In 1918, de Lanux met and married Pierre de Lanux, a French writer and diplomat, who was in America on a visit, and the two would later have one daughter, Anne. World War I had just ended when the two married, and they immediately moved to Paris. They moved in the literary circles of André Gide, Ernest Hemingway, and Bernard Berenson. Though married, de Lanux was bisexual.
She is best known as having been one of the many long-term lesbian lovers of writer and artist Natalie Barney. The two met through common friends, at Barney's popular Paris Salon and became an on-again-off-again couple for many years.
Due in part to Jean Chalon's early biography of Barney, published in English as Portrait of a Seductress, she has become more widely known for her many relationships than for her writing or her salon. She once wrote out a list, divided into three categories: liaisons, demi-liaisons, and adventures.
Colette, an actress, was a demi-liaison, while the artist and furniture designer Eyre de Lanux, with whom she had an off-and-on affair for several years, was listed as an adventure. While Barney certainly took other lovers while she and de Lanux were involved romantically, it is unknown as to whether de Lanux did the same. What is known is that even after the affair ended, the two remained close friends.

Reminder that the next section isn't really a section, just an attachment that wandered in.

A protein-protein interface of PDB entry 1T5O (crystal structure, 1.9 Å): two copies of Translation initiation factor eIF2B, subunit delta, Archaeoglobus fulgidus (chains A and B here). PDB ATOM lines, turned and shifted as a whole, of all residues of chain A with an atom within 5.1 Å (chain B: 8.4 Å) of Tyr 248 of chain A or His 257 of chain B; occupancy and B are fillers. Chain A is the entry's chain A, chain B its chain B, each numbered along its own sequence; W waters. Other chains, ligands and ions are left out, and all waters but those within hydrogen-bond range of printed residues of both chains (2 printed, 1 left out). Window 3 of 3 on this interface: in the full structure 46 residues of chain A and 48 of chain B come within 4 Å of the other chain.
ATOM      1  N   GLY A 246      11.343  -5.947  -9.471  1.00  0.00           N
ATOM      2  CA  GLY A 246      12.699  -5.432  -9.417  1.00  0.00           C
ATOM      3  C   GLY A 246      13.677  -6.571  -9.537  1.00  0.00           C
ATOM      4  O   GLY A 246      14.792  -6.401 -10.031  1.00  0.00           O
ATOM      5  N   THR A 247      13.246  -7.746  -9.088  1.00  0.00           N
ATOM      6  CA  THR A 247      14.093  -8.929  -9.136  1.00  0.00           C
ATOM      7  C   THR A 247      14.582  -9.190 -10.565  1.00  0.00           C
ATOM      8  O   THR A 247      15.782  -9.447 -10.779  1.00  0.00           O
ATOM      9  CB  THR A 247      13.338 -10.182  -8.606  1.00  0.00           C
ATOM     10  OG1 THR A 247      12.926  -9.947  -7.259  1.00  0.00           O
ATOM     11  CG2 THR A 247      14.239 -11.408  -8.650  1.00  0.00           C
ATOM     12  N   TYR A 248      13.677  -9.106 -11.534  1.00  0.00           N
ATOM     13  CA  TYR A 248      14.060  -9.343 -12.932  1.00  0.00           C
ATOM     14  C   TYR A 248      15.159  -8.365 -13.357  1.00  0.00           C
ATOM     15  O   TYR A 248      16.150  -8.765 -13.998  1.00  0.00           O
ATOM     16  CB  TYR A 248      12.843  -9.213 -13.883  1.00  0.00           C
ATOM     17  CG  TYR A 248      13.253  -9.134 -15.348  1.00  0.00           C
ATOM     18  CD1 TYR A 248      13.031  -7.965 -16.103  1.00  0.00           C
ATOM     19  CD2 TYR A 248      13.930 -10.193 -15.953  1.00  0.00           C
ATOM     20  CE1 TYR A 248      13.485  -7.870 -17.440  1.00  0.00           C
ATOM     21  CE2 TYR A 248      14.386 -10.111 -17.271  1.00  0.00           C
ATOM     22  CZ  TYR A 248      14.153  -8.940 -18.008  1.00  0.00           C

Eyre de Lanux by Arnold Genthe
Her designs first came into notice during the early 1920s, and were often exhibited with those of designers Eileen Gray and Jean-Michel Frank. While still in France, she wrote short stories of her European travels. In 1955, her husband died. Shortly afterward, she returned to the U.S., and in the 1960s she wrote for Harper's Bazaar.
In her later years she wrote and illustrated a number of children's books. She died at the age of 102, at the Dewitt Nursing Home in Manhattan.
Further Readings :
Sapphic Modernities: Sexuality, Women and National Culture by Jane Garrity & Laura Doan
Hardcover: 272 pages
Publisher: Palgrave Macmillan; First Edition edition (June 11, 2006)
Amazon: Sapphic Modernities: Sexuality, Women and National Culture
Sapphic Modernities marks the first attempt to examine the representation of the lesbian in modernity from the multiple perspectives of literary, visual, and cultural studies, seeking collectively to answer: What range of "sapphisms" circulated during the interwar period, and what forms of cultural production enabled the lesbian's emergence and self-definition? This exciting collection's aim is to show how the sapphic figure, in her multiple and contradictory guises, refigures the relation between public and private space, interrogates the category of nationality, and redefines what it means to be a modern citizen in the early decades of the twentieth century.
More Designers at my website: http://www.elisarolle.com/, My Ramblings/Art
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